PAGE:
New ideas and practices are needed to imporve the Cultural Heritage Preservation Act (文化資產保存法), academics and professionals said at a national forum yesterday, held by the Ministry of Culture to seek public opinions on the nation’s cultural policy.
There are currently 744 designated monuments, 1,031 historical buildings and 42 heritage sites in Taiwan. Since its implementation in 1982, the law has been amended six times.
Taiwan’s way of dealing with cultural preservation is materialistic and focuses only on “objects,” National Cheng Kung University’s professor Fu Chao-ching (傅朝卿) said.
“We spend huge amounts of money restoring buildings, but pay no attention to people,” he said. “It is an elites’ heritage building, since you can’t hear voices from inside.”
National Taiwan University’s Graduate School of Building and Planning professor Hsia Chu-joe (夏鑄九) said this object-obsessed thinking prevents Taiwanese from seeing culture as alive.
“The idea of objects is the origin of Western modernity. This hegemonic discourse views culture preservation in a materialistic manner, as grand monuments,” he added. “Material and non-material cultural heritage is an integral whole. Only the so-called ‘experts’ can’t see it clearly.”
Hsia also said that future amendments to the law should encourage participation from local communities and non-governmental organizations and take into consideration the preservation of collective memories, grassroots identities, traditional living and craftsmanship. Otherwise, it will be difficult to properly preserve sites like Ri Xing Typography (日星鑄字行), one of the last factories in Taiwan to produce traditional Chinese-character lead type, and the Yehyin (野銀) village of the Tao Tribe on Orchid island (Lanyu, 蘭嶼), he said.
Meanwhile, Wang Hui-chun (王惠君), a professor at National Taiwan University of Science and Technology, said the notion of culture as a living thing is important when it comes to preserving Aboriginal cultures.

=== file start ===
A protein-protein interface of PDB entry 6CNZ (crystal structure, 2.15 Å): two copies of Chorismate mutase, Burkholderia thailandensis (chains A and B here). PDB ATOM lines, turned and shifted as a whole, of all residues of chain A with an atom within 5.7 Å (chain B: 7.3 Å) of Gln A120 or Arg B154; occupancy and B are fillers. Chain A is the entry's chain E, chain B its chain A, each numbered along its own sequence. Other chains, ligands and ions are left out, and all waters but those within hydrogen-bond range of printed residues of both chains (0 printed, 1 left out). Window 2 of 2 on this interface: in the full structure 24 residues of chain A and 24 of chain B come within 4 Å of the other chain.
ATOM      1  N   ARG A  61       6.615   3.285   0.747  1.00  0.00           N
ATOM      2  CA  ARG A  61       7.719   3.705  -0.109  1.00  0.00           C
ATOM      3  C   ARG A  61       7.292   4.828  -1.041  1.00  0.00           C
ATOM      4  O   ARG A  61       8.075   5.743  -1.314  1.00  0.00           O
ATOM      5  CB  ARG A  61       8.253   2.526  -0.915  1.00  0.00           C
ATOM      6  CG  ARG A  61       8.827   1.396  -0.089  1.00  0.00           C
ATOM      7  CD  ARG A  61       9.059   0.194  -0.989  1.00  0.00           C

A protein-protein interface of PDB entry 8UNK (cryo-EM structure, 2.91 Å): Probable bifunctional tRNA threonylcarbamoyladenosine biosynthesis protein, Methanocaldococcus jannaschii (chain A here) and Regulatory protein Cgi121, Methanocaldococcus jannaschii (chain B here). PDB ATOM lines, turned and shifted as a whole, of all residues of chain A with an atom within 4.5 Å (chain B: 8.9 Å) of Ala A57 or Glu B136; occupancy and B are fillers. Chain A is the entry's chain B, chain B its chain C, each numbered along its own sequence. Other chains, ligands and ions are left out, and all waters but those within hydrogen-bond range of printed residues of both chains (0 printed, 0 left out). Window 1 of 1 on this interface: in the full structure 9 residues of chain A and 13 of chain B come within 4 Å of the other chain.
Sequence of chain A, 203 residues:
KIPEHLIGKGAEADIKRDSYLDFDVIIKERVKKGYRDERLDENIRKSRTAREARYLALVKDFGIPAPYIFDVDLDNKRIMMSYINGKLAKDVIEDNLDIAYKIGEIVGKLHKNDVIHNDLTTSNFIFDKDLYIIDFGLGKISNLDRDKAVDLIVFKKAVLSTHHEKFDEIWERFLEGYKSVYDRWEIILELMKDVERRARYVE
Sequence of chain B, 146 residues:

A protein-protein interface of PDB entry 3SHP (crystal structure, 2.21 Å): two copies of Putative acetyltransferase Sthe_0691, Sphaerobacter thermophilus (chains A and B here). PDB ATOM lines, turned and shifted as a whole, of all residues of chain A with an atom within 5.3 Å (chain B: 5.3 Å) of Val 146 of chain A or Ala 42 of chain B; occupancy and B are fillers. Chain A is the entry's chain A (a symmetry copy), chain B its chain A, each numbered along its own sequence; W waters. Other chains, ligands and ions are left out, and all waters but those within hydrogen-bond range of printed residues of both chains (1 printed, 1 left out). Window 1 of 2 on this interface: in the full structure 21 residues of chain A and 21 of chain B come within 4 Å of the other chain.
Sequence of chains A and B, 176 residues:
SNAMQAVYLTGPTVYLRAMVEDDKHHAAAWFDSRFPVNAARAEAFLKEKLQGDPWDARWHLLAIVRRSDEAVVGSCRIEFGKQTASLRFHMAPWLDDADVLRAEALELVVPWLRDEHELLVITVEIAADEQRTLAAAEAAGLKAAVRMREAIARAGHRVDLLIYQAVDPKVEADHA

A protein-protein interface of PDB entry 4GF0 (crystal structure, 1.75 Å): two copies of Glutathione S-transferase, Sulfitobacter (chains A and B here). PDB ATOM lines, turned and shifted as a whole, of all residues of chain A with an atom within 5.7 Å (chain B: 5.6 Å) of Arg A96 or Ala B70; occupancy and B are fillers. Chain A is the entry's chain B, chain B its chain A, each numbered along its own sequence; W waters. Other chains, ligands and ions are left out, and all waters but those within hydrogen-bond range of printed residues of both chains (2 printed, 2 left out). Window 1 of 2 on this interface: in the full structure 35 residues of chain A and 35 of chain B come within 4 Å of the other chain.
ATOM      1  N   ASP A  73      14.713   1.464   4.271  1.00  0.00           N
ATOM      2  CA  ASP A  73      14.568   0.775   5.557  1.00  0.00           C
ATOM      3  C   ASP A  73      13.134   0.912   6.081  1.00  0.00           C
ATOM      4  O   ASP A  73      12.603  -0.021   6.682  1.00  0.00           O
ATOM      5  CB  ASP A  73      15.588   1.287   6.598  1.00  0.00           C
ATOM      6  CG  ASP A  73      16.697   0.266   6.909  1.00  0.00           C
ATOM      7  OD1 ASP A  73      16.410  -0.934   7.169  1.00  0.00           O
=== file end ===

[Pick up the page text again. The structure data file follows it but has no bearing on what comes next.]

“We have to think what we want to preserve,” Wang said. “Culture that is constantly changing or items in people’s houses?”
Others urged the government to establish a set of operational guidelines for the implementation of the act so that there are standards for operation.
“When it comes to what to do and how to do things, there is a vast difference among local governments and committee members,” Fu said. “There are many things left unexplained, so people have to make their own decisions that differ from each other and sometimes conflict with international conventions.”
Having been isolated from the international system since its withdrawal from the UN in 1971, Taiwan has a lot of catching up to do to meet international standards, Fu added.
To archeologist and Academia Sinica research fellow Liu Yi-chang (劉益昌), the act reflects a Sino-centric way of thinking.
“Ninety-five percent of the designated historical sites are Han Chinese. Yet Han Chinese heritage only makes up for 1 percent of the human history on the island,” Liu said. “The history of human activities in Taiwan dates back to 50,000 years ago. If we think about it, then we will find the 42 designated heritage sites are far too few.”